Snowmass has always offered a quiet reprieve from the hustle and bustle of downtown Aspen. Which is a nice way of saying that, other than skiing, there’s absolutely nothing to do here. Or there wasn’t. Last season the resort completed a $1 billion renovation of its tiered base village, bringing in new restaurants and bars like Junk and Sneaky’s Tavern. And this winter marks the opening of Snowmass’s first ski mountain hotel from luxury chain Viceroy (doubles from $370; viceroysnowmass.com). The LEED-silver-certified, 173-room retreat rides the line between luxe and eco-friendly, with interiors that blend reclaimed locally sourced wood with embossed crystal. Of course, since these amenities lie 3,000 vertical feet below Snowmass’s marquee Hanging Valley Wall—a collection of rocky chutes loaded with deep, light snow—their impact on the ski experience itself is minimal (
Across the Rocky Mountains, wannabe ski pros like to boast about the tallest cliffs they’ve hucked and the steepest slopes they’ve run. Unless they come from Sun Valley. Here in America’s first destination ski resort, braggarts still obsess over the holiest of old-school grails: vertical. “Sun Valley remains the best place in the world to rack up vertical and get your legs tired,” says Reggie Crist, a former Olympian and longtime resident. And starting this winter, the vert chase gets easier when the resort launches its first ever gondola. The Roundhouse will whisk skiers 2,000 vertical feet up Bald Mountain to its namesake restaurant, sparing them a windy, two-chair ride. Also on tap: a new 58,000-square-foot golf and Nordic center with 25 miles of cross-country track for those of us who don’t mind a little horizontal too (sunvalley.com).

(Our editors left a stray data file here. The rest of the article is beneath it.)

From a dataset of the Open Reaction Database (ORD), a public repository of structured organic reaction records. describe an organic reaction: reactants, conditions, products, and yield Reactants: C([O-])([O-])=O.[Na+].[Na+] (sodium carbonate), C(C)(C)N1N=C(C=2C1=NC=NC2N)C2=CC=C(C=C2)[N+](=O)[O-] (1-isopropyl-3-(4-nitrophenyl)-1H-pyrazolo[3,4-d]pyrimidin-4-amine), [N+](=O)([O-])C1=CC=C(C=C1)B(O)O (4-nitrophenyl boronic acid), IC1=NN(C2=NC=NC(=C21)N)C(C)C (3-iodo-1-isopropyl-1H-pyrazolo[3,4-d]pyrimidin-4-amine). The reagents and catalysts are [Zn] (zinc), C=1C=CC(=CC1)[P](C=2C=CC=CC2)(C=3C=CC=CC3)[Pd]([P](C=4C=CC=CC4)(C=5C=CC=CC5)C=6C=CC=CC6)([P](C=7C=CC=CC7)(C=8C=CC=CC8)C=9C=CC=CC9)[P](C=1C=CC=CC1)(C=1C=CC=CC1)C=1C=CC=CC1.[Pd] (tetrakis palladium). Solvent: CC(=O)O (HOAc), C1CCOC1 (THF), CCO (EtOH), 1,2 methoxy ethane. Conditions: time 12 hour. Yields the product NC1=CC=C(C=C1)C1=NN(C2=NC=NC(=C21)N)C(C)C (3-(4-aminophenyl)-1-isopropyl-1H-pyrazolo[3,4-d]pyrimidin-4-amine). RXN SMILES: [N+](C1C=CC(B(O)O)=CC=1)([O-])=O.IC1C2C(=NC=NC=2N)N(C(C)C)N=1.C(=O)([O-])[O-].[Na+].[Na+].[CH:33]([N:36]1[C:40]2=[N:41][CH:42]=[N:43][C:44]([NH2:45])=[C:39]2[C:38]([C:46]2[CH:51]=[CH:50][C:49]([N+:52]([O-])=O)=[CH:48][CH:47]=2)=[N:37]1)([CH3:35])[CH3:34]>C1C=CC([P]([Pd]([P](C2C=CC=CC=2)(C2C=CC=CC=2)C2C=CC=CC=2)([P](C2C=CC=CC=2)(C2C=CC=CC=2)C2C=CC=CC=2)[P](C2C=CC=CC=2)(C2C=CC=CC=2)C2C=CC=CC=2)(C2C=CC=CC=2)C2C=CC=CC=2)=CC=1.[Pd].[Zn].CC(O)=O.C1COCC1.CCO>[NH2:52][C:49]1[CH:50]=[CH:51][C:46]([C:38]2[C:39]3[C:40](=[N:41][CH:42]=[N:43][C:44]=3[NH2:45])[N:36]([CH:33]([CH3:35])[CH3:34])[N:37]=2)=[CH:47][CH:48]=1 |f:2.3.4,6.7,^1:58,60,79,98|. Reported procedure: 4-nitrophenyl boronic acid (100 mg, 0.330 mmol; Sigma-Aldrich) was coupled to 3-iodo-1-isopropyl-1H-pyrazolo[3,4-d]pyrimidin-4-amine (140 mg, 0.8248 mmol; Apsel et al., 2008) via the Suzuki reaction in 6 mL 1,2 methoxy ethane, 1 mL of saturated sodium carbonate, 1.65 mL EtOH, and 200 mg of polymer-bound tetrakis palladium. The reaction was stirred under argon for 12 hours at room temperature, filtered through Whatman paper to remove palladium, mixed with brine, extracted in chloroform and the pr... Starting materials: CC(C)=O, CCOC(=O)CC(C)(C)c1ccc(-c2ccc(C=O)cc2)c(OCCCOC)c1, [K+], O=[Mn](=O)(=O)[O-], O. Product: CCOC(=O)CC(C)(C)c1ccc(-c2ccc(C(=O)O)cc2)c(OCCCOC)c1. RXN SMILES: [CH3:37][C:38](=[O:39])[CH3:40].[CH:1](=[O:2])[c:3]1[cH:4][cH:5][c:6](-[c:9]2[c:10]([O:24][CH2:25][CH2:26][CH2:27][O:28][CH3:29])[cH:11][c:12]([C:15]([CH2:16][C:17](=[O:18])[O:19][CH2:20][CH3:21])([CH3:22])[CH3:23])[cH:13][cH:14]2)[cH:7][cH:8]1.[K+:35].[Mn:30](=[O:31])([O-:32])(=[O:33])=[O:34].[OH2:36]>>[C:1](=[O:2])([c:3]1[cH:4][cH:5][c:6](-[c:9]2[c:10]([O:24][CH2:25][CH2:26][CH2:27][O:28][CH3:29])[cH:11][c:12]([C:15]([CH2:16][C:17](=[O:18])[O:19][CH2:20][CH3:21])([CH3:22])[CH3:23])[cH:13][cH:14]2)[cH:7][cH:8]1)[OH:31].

Great skiing, tough liquor laws—for years, Utah has been fighting this seemingly irreconcilable dichotomy. But in 2008, legislators began to loosen the rules (sayonara, sidecars!), and now comes the state’s first legal distillery since 1870. Best of all: It’s reachable by ski. Access High West Distillery and Saloon’s bar and tapas restaurant (it’s the old converted livery building, skier’s right) via the Quittin’ Time run in Park City Mountain Resort, where you can drink small-batch whiskey that comes straight from cask to table (highwest.com). The bourbon’s no joke—owner Dave Perkins studied with master distillers in Kentucky—and the Swiss-trained chef pairs fondue and raclette dishes with guests’ choices of whiskey or vodka. Now if they could just do something about those shot meters (parkcityinfo.com).